|Department:||Department of Agricultural Bacteriology.|
|Full text PDF:||http://digitool.library.mcgill.ca/thesisfile125407.pdf|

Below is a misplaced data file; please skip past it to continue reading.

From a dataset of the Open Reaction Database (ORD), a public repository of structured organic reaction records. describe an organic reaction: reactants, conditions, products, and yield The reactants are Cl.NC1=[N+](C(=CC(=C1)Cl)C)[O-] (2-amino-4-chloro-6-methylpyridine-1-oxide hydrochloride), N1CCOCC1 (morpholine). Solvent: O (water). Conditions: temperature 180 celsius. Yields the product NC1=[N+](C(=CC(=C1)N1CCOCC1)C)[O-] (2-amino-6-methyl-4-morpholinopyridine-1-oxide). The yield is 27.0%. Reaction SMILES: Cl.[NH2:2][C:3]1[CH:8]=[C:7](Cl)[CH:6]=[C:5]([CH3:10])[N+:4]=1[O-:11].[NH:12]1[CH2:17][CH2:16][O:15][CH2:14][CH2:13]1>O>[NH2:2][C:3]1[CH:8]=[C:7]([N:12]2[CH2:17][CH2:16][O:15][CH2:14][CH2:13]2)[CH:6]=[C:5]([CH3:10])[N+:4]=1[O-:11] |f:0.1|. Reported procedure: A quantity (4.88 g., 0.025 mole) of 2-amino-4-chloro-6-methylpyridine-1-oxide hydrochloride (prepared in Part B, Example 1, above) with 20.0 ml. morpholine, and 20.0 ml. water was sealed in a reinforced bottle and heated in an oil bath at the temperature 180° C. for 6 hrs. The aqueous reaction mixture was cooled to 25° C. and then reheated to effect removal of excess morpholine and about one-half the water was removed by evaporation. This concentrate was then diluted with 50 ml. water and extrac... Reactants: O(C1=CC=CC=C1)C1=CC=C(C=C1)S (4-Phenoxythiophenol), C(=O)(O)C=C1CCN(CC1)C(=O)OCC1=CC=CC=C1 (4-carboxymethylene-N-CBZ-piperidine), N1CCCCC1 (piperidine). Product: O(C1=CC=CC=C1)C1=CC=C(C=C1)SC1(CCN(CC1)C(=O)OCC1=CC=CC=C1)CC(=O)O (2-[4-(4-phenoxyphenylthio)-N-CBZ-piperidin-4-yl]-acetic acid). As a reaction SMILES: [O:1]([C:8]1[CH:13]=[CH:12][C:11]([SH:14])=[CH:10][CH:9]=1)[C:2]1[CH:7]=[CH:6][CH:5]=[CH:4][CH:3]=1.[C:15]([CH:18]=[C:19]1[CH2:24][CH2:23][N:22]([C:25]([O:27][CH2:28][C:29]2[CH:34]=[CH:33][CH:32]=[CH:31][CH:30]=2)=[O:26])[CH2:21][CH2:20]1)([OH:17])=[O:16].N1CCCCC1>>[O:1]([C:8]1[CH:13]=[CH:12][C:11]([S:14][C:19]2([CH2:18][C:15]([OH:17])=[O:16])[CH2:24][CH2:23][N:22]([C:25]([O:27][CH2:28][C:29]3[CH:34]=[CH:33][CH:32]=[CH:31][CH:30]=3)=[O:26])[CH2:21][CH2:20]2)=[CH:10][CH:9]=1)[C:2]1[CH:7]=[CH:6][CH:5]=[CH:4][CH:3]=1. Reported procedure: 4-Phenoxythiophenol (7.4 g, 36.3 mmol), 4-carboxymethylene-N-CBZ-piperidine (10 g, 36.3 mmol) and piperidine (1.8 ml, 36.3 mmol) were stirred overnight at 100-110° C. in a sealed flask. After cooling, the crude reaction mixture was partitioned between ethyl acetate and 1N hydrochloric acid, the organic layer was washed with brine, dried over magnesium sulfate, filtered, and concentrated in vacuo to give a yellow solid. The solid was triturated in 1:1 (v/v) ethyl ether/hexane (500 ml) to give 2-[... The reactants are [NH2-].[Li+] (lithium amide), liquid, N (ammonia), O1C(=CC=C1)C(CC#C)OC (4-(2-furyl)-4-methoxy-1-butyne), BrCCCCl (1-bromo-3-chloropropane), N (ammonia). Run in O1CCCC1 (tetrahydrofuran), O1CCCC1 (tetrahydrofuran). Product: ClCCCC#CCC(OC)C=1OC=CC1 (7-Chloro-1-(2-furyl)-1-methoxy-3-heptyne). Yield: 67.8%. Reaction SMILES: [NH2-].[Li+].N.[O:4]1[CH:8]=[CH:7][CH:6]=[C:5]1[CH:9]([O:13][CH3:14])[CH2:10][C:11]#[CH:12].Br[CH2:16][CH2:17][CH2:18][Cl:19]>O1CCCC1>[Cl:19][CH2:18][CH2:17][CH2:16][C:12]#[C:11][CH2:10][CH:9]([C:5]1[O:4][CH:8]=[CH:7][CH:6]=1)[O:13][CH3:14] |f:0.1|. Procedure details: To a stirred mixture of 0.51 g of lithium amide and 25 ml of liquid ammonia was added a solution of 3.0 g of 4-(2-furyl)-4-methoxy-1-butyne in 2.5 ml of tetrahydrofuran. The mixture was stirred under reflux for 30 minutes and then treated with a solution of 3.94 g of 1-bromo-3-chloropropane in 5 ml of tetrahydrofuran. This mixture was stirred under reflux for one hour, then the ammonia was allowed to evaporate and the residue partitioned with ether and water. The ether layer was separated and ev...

Rapid progress has been made in the last decade in the study of chemotherapy, “a subject concerning the properties and various interactions of drug, parasite and host,” (Mcllwain, 1944). In particular, many bacterial diseases which have so far failed to respond to immunization are now being more effectively treated with drugs which have only recently been recognized. The chemotherapeutic drugs include those prepared synthetically and the naturally occurring antibiotics produced by living organisms. [...] Several important physical factors, such as permeability, oxygen tension and oxidation-reduction potentials have been shown to influence the overall antibacterial effect and must therefore be considered in studying the mode of drug action on bacteria. An attempt has been made in this project to investigate some of the fundamental factors which influence the action of chemotherapeutic drugs on bacteria. The results obtained in vitro would seem to indicate that a more effective chemotherapeutic action could be expected by the utilization of two inhibitory drugs simultaneously, resulting in a potentiated or synergistic action which cannot be accounted for by the arithmetic sum of the drug action per se. Accordingly, this latter aspect of synergism between antibacterial substances has also been studied.